Saturday, March 15, 2008

Bridging the Divide: An evening with Bob Millet and Greg Johnson

Respectful and courteous dialog on religious differences is a rare thing. In many cases, people of faith are suspicious and sometimes blatantly antagonistic with anyone who is not of their faith. This is not limited to religious matters. Political parties, nations, scientists, philosophers, etc. often have a hard time respecting the view of the other. They assume anyone thinking along a different path must be foolish, deceived, or evil.

Into a rarely taken path of civility steps Greg Johnson, former Baptist pastor and head of Standing Together Ministries , and Bob Millet, professor of ancient scripture at Brigham Young University. Together, they host an evening of dialog where the audience sees first hand how a discussion with different streams of thought may be accomplished in a respectful manner. They talk about the hot-button issues that exist between Mormons and Evangelicals and demonstrate how one might discuss these in candor without being caustic. I had an opportunity to see their dialog last night.

I was particularly looking forward to meeting Bob Millet (no slight to Greg, but I see him regularly at church). When my wife and I first announced that we were going to Salt Lake City, we had many people offering us books about Mormons. These books tended to be written by non-mormons, and could best be described as negative. We decided to forgo these and instead waited for an opportunity to learn Mormonism from Mormons. During our first few weeks here, I recorded a round table discussion about C.S. Lewis on BYU TV (Letting God have His way: A conversation about C.S. Lewis). It was hosted by Bob Millet and I couldn't have enjoyed the discussion more. Bob was my first real introduction to Mormonism.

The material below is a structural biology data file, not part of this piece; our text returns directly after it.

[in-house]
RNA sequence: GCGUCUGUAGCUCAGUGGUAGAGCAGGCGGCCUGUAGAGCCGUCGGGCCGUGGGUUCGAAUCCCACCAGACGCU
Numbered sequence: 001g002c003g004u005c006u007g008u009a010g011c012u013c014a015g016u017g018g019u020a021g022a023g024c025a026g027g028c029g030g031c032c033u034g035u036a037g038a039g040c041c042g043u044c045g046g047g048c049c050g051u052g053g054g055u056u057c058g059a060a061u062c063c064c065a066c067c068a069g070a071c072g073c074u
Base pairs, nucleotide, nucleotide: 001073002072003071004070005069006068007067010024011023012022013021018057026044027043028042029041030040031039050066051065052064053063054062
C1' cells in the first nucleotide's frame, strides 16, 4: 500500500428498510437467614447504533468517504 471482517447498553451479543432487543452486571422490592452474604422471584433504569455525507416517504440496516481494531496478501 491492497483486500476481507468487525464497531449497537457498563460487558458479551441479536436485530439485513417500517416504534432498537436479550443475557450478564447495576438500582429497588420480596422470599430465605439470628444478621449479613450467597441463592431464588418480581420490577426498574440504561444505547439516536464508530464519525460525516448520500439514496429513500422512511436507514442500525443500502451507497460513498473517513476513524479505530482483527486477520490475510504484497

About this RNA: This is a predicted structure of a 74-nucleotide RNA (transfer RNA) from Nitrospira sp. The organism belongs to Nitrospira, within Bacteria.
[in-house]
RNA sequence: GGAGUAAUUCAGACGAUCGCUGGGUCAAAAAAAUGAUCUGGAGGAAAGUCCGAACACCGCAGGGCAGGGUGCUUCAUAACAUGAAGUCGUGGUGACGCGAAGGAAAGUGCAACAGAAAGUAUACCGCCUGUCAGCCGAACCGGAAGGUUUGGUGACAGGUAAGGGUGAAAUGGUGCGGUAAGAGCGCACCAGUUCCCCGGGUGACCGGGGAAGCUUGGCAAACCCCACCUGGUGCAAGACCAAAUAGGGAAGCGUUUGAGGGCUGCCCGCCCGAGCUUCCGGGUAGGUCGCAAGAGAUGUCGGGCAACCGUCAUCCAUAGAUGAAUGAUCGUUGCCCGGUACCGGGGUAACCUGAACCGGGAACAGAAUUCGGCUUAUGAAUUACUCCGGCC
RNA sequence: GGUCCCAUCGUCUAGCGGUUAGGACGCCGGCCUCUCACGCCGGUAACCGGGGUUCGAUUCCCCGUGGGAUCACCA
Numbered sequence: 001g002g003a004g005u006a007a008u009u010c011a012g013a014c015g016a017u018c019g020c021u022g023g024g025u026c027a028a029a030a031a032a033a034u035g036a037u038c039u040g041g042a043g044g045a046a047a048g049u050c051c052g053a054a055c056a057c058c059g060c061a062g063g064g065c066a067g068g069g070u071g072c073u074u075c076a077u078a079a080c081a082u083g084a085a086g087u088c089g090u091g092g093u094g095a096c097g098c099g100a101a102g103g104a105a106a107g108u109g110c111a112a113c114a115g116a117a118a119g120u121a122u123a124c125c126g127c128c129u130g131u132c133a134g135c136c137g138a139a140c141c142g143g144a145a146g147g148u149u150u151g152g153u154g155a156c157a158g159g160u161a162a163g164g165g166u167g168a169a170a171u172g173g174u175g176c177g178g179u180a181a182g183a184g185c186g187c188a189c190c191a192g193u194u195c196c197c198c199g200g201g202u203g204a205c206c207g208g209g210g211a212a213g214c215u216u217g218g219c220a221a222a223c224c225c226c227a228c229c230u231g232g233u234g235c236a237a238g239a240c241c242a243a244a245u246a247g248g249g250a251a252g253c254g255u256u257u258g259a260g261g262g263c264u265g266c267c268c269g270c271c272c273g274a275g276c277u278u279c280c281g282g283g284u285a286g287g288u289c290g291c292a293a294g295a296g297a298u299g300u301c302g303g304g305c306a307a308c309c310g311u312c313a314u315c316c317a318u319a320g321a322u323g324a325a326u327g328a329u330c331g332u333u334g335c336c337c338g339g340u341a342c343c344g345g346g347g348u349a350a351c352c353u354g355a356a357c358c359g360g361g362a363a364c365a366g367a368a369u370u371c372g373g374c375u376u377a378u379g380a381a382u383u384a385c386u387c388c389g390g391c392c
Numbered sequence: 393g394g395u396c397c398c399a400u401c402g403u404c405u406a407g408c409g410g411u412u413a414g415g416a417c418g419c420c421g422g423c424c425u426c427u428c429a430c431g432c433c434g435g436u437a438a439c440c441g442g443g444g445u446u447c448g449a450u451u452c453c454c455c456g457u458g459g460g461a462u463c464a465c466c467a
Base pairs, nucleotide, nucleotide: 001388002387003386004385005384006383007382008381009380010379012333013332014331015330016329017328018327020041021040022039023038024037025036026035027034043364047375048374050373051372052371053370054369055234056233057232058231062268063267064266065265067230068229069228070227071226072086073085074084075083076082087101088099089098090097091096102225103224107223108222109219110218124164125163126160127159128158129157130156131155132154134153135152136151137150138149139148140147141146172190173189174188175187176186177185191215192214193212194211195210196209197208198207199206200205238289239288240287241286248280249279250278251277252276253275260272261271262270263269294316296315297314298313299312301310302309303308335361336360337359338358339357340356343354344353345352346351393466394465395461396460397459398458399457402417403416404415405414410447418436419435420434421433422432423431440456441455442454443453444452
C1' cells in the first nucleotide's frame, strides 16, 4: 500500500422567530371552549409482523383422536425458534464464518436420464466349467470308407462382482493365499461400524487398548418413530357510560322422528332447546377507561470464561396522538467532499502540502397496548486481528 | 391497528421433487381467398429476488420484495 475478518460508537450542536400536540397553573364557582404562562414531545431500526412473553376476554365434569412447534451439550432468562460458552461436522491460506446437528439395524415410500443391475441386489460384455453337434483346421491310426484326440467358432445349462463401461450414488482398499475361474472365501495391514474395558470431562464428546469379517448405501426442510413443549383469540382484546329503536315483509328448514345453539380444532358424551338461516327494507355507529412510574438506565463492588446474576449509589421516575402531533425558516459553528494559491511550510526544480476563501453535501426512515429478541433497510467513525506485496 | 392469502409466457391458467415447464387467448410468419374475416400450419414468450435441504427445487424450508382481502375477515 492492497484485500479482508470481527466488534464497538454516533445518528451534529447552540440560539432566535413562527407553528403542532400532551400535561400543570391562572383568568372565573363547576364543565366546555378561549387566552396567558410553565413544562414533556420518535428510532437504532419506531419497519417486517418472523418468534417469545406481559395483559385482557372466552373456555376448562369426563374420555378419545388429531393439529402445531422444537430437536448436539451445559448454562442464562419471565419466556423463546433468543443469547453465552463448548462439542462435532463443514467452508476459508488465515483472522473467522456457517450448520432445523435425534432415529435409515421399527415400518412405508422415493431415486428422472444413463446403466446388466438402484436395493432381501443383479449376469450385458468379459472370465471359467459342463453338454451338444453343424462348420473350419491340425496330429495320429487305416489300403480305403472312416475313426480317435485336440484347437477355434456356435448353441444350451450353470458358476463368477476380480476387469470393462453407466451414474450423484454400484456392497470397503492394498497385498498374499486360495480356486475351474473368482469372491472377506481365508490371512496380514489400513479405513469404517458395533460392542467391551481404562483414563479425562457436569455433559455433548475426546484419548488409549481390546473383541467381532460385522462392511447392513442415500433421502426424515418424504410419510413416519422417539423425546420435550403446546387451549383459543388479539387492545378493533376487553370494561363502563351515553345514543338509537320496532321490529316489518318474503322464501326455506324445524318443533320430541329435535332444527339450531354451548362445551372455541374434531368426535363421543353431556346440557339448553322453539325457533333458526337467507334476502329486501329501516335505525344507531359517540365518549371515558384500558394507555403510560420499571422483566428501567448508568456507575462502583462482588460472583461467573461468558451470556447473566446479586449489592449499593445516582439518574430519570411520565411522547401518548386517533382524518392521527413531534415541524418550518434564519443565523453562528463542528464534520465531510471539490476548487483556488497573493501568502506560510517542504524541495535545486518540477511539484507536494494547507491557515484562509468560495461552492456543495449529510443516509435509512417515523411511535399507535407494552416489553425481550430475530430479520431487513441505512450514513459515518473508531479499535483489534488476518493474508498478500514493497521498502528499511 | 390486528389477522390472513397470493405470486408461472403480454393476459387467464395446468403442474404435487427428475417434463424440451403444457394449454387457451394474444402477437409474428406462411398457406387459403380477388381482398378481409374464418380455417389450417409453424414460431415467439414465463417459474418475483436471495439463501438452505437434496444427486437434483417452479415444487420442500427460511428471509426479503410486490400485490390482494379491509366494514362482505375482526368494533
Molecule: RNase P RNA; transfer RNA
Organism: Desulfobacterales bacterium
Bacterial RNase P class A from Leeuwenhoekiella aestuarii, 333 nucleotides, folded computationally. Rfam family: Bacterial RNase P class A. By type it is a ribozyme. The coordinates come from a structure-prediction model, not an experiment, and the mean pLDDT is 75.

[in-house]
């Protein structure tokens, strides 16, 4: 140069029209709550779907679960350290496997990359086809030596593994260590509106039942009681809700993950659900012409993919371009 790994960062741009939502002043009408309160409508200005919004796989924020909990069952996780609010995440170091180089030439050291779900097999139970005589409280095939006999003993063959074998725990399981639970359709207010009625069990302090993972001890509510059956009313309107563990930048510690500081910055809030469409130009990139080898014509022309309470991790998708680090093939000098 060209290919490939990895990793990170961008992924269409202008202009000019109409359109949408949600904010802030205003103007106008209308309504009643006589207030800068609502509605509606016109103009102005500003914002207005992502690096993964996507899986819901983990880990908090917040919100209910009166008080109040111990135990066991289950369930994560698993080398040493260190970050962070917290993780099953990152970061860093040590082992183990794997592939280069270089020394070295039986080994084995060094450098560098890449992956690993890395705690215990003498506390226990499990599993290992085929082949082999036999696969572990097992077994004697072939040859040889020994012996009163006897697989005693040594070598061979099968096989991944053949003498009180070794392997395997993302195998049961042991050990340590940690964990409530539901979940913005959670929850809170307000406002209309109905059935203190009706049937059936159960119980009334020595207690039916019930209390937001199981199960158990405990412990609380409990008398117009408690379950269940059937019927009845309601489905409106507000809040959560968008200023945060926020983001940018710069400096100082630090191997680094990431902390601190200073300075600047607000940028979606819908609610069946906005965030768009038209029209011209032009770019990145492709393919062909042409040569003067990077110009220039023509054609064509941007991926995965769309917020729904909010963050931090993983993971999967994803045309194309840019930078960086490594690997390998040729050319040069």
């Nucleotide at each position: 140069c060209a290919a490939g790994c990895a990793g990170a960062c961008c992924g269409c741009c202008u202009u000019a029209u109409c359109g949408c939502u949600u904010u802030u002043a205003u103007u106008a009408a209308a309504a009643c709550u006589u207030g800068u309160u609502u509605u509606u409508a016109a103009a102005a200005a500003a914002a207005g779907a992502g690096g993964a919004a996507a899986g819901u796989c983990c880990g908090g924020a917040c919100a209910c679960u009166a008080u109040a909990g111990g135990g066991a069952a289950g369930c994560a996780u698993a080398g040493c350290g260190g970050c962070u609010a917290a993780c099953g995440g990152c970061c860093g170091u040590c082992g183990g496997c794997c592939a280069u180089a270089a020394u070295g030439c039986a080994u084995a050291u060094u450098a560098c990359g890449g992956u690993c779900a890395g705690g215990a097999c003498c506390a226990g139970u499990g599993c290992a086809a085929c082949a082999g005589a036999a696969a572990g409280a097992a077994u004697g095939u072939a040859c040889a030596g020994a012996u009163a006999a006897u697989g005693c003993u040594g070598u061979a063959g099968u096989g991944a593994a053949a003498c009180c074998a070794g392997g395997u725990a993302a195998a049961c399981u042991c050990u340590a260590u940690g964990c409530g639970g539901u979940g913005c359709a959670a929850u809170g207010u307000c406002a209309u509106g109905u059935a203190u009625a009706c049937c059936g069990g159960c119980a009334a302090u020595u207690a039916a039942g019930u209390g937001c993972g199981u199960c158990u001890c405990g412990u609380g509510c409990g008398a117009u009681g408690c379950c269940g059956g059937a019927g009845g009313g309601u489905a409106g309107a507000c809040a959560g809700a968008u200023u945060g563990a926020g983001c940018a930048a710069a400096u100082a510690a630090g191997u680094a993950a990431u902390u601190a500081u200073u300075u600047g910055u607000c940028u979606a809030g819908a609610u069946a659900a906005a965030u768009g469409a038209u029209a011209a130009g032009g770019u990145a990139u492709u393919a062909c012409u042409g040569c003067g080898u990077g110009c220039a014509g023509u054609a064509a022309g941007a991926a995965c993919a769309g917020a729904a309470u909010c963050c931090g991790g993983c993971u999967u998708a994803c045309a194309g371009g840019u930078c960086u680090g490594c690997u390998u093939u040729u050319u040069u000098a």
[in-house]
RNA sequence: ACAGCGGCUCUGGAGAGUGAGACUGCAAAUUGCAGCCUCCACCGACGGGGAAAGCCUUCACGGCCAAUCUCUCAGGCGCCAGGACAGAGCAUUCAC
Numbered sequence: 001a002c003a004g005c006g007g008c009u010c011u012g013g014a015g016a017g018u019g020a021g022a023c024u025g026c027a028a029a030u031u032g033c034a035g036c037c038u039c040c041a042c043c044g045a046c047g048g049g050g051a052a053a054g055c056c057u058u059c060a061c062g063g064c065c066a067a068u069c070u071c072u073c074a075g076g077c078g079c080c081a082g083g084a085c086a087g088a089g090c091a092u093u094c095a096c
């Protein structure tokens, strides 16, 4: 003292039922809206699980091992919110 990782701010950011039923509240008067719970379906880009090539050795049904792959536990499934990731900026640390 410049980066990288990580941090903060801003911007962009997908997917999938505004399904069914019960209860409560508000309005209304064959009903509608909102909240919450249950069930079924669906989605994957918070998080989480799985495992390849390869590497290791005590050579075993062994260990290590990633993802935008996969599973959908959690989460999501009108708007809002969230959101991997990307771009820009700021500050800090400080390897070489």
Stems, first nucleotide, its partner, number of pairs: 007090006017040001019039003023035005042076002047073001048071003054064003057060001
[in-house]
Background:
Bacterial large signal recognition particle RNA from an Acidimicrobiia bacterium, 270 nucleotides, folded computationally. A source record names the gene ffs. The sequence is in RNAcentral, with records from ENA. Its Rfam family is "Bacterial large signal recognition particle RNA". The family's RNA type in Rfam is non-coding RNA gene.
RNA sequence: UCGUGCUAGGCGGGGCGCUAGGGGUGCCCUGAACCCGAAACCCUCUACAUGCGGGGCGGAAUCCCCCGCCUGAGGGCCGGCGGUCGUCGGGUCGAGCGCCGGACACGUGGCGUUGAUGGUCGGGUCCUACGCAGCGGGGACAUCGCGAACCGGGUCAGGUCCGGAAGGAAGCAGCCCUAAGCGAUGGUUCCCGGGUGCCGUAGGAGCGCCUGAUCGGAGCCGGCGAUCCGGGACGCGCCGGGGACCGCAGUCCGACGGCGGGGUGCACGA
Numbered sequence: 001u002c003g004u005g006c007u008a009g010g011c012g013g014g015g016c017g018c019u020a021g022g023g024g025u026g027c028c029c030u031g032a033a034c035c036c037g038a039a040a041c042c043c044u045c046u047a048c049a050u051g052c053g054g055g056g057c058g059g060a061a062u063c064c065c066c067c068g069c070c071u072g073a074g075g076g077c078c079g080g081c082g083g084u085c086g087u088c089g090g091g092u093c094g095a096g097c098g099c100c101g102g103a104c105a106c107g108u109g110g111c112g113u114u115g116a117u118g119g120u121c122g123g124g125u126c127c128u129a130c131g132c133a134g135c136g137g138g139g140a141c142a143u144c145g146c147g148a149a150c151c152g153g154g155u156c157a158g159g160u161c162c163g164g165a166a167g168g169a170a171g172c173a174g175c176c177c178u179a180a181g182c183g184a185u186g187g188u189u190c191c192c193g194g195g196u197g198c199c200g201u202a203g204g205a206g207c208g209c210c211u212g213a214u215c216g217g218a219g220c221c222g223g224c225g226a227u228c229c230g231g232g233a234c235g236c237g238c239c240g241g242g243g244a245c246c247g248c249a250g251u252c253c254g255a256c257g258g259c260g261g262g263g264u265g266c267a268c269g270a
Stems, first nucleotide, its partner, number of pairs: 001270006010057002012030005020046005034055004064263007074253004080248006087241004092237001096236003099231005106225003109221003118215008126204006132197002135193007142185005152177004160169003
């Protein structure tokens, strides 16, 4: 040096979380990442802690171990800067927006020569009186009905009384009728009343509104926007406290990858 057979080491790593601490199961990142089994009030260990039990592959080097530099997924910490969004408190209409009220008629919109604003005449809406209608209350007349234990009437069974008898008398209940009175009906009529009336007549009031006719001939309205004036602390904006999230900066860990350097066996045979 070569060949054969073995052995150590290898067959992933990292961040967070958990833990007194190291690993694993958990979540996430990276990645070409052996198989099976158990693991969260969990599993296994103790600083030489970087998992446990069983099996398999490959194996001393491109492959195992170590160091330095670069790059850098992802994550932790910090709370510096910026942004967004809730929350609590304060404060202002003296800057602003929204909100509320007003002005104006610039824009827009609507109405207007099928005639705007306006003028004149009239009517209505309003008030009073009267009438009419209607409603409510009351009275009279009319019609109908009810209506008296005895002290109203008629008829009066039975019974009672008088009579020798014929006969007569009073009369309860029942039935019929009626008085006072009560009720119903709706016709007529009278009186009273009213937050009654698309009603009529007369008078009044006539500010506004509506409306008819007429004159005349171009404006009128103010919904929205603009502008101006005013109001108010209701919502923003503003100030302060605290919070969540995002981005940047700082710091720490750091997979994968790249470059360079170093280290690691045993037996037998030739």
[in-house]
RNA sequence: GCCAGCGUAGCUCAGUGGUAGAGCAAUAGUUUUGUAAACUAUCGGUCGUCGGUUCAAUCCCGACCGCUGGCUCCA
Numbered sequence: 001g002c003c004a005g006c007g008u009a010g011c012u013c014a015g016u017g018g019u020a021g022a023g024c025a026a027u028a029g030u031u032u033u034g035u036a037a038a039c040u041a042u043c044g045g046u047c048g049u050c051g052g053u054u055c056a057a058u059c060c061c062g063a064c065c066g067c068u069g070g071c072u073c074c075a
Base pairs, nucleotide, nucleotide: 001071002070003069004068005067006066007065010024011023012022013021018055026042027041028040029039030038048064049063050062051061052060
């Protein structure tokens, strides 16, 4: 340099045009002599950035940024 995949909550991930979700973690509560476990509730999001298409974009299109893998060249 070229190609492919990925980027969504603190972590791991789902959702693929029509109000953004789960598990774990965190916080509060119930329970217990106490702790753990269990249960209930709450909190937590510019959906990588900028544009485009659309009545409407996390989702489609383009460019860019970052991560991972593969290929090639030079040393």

I am neither Mormon nor Evangelical but I was grateful to spend an evening in fellowship with these two men and our small group that had gathered to discuss the things of God. Though everyone in the room may have had different lenses through which they see God, it was a night where suspicion was tabled and understanding flowed.

If you cannot feel that the other faith is as true as yours, you should feel at least that the men are as true as you. ~ Gandhi


Brook said...

Sounds like a great evening. Reminds me in a way of that interview between Billy Graham and Woody Allen that Carrie put up on her blog a while ago.

I like the Gandhi quote, and have always been struck by the fact that those whom we would consider truly grounded in their faith are never threatened by other religious beliefs. People like Gandhi, Mother Teresa, Thomas Merton, etc.. have always actually encouraged those others to be as true to their faith as possible, instead of always trying to convert them. I believe the underlying thought or reason is that all those who are honestly and genuinely seeking truth will ultimately come together on the same path, and this will ultimately go beyond any particular religious labels. God and (his) reality / truth lie beyond anything human language can describe, and so to get stuck on labels or the difference between how one group describes the truth they've found vs the language another group uses is to almost get mired in trivialities. The well-grounded in their faith always remember that "now we see as through a glass darkly", "now I / we know in part". even collectively, all of us together only know a part of the truth, and in the end, we may find that we've all been like those blind men describing the same elephant.

Kay said...

What a novel concept you espouse: getting to know about a religion from the adherents of that religion, rather than from someone who has never belonged to that religion. ;-)

I love the Gandhi quote. Very true.

Thought I'd pop in and say hi and see how things are going.


Andrew said...

Hey Kay - I lost track of you when you shifted URL's. Glad to have you back on my Google Reader!

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